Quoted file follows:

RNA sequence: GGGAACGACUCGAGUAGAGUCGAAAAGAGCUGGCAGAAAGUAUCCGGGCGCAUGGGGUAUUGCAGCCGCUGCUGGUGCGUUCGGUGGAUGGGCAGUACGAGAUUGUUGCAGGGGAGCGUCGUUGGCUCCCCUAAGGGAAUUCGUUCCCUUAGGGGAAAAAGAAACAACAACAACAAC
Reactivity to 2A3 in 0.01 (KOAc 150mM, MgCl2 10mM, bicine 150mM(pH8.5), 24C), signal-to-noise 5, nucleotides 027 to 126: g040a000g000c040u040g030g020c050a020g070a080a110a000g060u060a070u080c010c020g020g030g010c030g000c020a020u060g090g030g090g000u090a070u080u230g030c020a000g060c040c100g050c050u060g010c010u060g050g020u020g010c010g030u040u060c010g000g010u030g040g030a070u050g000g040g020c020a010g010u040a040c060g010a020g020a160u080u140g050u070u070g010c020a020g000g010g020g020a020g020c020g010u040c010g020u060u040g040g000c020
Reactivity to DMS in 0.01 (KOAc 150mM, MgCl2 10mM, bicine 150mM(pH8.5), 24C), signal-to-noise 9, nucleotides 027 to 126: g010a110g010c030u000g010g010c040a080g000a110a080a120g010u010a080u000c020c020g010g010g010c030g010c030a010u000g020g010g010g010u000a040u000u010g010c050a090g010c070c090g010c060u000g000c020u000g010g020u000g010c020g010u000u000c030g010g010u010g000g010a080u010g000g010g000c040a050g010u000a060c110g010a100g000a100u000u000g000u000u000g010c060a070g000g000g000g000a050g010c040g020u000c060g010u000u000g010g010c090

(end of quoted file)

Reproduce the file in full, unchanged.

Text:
RNA sequence: GGGAACGACUCGAGUAGAGUCGAAAAGAGCUGGCAGAAAGUAUCCGGGCGCAUGGGGUAUUGCAGCCGCUGCUGGUGCGUUCGGUGGAUGGGCAGUACGAGAUUGUUGCAGGGGAGCGUCGUUGGCUCCCCUAAGGGAAUUCGUUCCCUUAGGGGAAAAAGAAACAACAACAACAAC
Reactivity to 2A3 in 0.01 (KOAc 150mM, MgCl2 10mM, bicine 150mM(pH8.5), 24C), signal-to-noise 5, nucleotides 027 to 126: g040a000g000c040u040g030g020c050a020g070a080a110a000g060u060a070u080c010c020g020g030g010c030g000c020a020u060g090g030g090g000u090a070u080u230g030c020a000g060c040c100g050c050u060g010c010u060g050g020u020g010c010g030u040u060c010g000g010u030g040g030a070u050g000g040g020c020a010g010u040a040c060g010a020g020a160u080u140g050u070u070g010c020a020g000g010g020g020a020g020c020g010u040c010g020u060u040g040g000c020
Reactivity to DMS in 0.01 (KOAc 150mM, MgCl2 10mM, bicine 150mM(pH8.5), 24C), signal-to-noise 9, nucleotides 027 to 126: g010a110g010c030u000g010g010c040a080g000a110a080a120g010u010a080u000c020c020g010g010g010c030g010c030a010u000g020g010g010g010u000a040u000u010g010c050a090g010c070c090g010c060u000g000c020u000g010g020u000g010c020g010u000u000c030g010g010u010g000g010a080u010g000g010g000c040a050g010u000a060c110g010a100g000a100u000u000g000u000u000g010c060a070g000g000g000g000a050g010c040g020u000c060g010u000u000g010g010c090